U.S. military: Why are there so many bases overseas?

Why Does the U.S. Have So Many Military Bases Abroad?

Why Does the U.S. Have So Many Military Bases Abroad?

Quora
The best answer to any question.
July 24 2015 1:10 PM

Why Does the U.S. Have So Many Military Bases Abroad?

DV1572340
The German and U.S. flags fly at the entrance to the U.S. Ramstein Air Base in Germany in 2013.

Photo by Daniel Roland/AFP/Getty Images

This question originally appeared on Quora, the best answer to any question. Ask a question, get a great answer. Learn from experts and access insider knowledge. You can follow Quora on Twitter, Facebook, and Google Plus.

Answer by Tim Hibbetts, A-6E, F/A-18C pilot, operational level of war planner:

Advertisement

The U.S. military is that house guest of dubious benefit, questionable timing, faulty manners, but impeccable credit.

Every base supports either a specific security goal or overall regional stability. Some were acquired after conflict, such as the ones in Germany, Italy, and Japan. Some were gained in support of allies in conflict, such as the ones in England and Korea. Most are simply there to reduce that tyranny of distance. But all have been considered important enough to spend significant treasure in securing, building, manning, and supporting. These bases also mostly support the host country's goals, whether security, financial, relationship, or a combination. With rare exceptions, the bases are there under agreement with the host country, with many of the host countries specifically asking for more U.S. involvement. This is usually done behind closed doors, as it doesn't read well in the local papers.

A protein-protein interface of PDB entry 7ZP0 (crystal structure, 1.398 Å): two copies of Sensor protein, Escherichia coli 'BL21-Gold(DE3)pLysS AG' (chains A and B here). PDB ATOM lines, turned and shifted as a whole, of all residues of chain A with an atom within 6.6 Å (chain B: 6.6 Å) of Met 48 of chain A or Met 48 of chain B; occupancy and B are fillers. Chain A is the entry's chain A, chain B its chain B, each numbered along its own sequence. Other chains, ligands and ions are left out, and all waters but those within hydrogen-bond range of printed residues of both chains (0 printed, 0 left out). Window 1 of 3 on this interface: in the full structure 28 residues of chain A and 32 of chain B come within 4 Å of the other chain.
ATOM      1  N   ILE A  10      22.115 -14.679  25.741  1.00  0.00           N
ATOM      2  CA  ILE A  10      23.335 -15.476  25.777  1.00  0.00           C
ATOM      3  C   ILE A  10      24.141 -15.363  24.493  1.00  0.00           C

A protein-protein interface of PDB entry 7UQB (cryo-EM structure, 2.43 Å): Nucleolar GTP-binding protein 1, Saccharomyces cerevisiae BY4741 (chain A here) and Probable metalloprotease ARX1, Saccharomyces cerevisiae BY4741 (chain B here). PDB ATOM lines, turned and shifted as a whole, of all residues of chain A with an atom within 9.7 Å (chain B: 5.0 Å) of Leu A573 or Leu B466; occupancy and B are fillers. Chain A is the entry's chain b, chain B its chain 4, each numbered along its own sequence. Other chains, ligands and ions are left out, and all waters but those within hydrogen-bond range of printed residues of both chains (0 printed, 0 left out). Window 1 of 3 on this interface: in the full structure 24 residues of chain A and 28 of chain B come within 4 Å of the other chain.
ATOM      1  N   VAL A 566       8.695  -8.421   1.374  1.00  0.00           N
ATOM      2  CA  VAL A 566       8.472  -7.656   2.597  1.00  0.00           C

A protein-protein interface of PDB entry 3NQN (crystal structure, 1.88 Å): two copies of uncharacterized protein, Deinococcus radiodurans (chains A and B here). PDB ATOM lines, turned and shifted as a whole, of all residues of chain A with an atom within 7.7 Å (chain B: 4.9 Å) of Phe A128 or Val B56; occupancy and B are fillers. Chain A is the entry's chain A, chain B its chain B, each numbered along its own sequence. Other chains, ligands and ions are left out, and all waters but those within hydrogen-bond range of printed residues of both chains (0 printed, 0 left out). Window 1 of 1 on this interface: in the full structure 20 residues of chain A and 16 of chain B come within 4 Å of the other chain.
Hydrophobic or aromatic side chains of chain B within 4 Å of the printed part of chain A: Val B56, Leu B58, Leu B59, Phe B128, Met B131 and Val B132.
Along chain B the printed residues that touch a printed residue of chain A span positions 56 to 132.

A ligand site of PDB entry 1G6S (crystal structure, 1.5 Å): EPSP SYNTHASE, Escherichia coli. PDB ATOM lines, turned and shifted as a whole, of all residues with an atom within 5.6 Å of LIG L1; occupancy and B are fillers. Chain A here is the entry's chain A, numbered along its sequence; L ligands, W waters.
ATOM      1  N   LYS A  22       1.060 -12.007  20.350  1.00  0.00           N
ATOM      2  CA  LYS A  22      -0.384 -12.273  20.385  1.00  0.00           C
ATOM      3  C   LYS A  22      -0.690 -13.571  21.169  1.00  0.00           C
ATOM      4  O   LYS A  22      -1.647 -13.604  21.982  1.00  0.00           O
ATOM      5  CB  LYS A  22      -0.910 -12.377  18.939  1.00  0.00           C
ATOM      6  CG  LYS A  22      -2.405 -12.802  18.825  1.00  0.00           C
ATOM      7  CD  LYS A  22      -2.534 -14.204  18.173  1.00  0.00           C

Each relationship that has led to foreign basing is different, many changing in character from one decade to the next. As an example, in the aftermath of the Spanish–American War, U.S. leaders felt that the newly freed Filipinos were incapable of self-rule, leaving their nation open to subjugation by another major power. This led to the U.S.'s shameful management until just prior to World War II. The postwar basing agreements were considered strategically vital to counter possible Soviet aggression in the Pacific, and the Philippine government agreed. Shortly after the fall of the Soviet Union, the Philippine government felt the crisis was over and asked the U.S. to leave, which it did. After the explosion of Mount Pinatubo, they asked the U.S. to renew the agreement. The U.S. declined.

For years, Japan's sensitivity to nuclear power kept the Nimitz-class carriers from being based there. When the last conventional carriers were slated for decommissioning, an agreement was made to shift a nuclear-powered carrier over. The fact that the U.S. made an extensive study to move the ships to Guam undoubtedly also had something to do with Japan's change of heart. Along with a big check.

Advertisement

Most of the main bases can be traced to post–World War II stabilization efforts. After its short involvement in World War I, the U.S. withdrew again to domestic and hemispheric concerns, leaving Eurasia to its own affairs—disastrously, as it turned out (though U.S. involvement may have had little effect). After World War II, U.S. leaders saw a return to semi-isolationism as a mistake and instead used the influence gained in the war and the execution of the Marshall Plan as springboards to leave troops overseas. Most of the deployments supported bottling up the spread of communism. Many troops were placed in temporary bases, using host facilities for short-term missions, either in direct support of combat units or as logistics bases. Recent examples include Bagram Airfield and the former Transit Center at Manas.